6 Tech Trends Accelerated by COVID-19

By Alvin Mak

Zoom, Spotify and TikTok, among others, are enjoying surprising importance in our post-COVID-19 future

The COVID-19 pandemic has seen the implementation of wide-scale social-distancing measures in order to limit the spread of the virus. The need to stay at home has undoubtedly shifted our approaches to daily life, potentially for good.

Most notably, e-commerce and online conference technologies have experienced increased traffic, benefiting from the demands of people stuck at home, speeding up their adoption in a way that may have taken years for them to achieve organically.

How will the world of tech evolve through this public health crisis?

Here are 6 notable tech trends that have experienced accelerated growth and traction due to social distancing measures.

  1. Online Shopping and E-Commerce

The boom of e-commerce and online shopping cannot be overstated. Online sales of groceries and consumables in China saw an increase of 26.4% between January and February in 2020, while the same period in 2019 only witnessed a 20% increase.

This growth largely owes itself to Chinese domestic e-commerce services Taobao and JD.com. Through these services, Alibaba and Tencent will most likely continue competing for space in the grocery delivery market beyond COVID-19.

Amazon has also seen growth during the pandemic. The hit which the company took from social distancing orders was reflected in a 21.64% drop of its share price to 1,689.15 between mid February to the 15th of March. However, the price came back stronger than ever just one month later, when it hit record heights of 2,168.87.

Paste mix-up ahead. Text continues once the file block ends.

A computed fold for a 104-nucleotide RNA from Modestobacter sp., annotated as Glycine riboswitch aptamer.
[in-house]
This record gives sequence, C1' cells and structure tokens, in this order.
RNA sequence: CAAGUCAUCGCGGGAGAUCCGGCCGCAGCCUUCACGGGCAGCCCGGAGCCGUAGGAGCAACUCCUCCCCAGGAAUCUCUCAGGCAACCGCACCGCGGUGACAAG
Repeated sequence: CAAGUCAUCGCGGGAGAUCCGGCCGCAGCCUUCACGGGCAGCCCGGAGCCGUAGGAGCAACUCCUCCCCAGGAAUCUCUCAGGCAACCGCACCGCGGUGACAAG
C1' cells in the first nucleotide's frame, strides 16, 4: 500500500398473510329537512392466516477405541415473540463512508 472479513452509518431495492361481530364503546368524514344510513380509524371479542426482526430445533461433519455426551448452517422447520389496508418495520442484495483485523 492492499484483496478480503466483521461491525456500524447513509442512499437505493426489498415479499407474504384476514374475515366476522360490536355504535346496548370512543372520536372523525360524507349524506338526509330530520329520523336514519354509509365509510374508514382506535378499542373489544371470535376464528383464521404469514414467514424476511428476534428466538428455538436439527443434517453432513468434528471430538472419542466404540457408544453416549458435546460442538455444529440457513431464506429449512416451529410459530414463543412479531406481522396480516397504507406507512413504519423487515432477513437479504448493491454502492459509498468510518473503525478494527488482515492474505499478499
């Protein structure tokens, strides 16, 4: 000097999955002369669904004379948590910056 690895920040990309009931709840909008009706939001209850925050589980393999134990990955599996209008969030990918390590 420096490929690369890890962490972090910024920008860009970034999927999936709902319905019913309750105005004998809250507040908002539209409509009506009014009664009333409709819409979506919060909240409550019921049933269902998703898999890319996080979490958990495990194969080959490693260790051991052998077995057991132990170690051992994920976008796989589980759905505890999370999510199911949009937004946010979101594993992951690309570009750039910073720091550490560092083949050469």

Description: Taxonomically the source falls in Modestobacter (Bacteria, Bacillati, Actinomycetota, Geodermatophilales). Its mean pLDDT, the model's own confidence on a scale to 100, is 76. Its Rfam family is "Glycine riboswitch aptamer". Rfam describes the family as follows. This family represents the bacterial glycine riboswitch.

Faced with a lack of traditional shopping options, more people across age groups have developed confidence in e-commerce services, making online shopping more ubiquitous than ever. In addition, this phenomenon has also increased the optimism and promise of Amazon’s drone delivery service, Prime Air, as evidenced by their development of mobile ultraviolet sanitation. COVID-19 could generate serious traction in favor of these unmanned delivery services going forward.

  1. Streaming Services

In addition to delivery and online shopping, Amazon also offers Prime Video, a video streaming platform for Prime subscribers. With the implementation of social distancing measures, Amazon has decided to show many family and children programs for free in order to generate more traffic.

Spotify saw its share price soar 8.56% over the course of the day on May 20 as a result of signing The Joe Rogan Experience, a podcast hosted by comedian and sports commentator Joe Rogan. With over 8.42 million subscribers on YouTube, it is unsurprising that Rogan’s innovative “long form media” podcast was downloaded 190 million times per month in 2019.

The company reportedly paid the equivalent of over 26 billion streams of Rogan’s program for the streaming license in the deal, believed to be valued at 100 million. The signing of Rogan’s show in the heat of the COVID-19 pandemic proves that podcast-form media and its creators have serious potential. It’s also a nod to the growth of Spotify as a streaming service for podcasts, in addition to its roots in music streaming.

Netflix has also seen an unprecedented rate of growth as a result of COVID-19. The film and television streaming company clocked in almost 16 million new users at the beginning of the year. Evidence for this can also be seen in the explosive popularity of Tiger King, released on Netflix exclusively on March 20. Social media discussion of the massively popular docu-series and resulting Internet memes of the program demonstrate the widespread accessibility of these streaming services. It is undeniable that these platforms are used more than ever.

2. Video Conferencing

From a purely professional-use platform before and up to its 2019 public listing, Zoom became a common household name in 2020.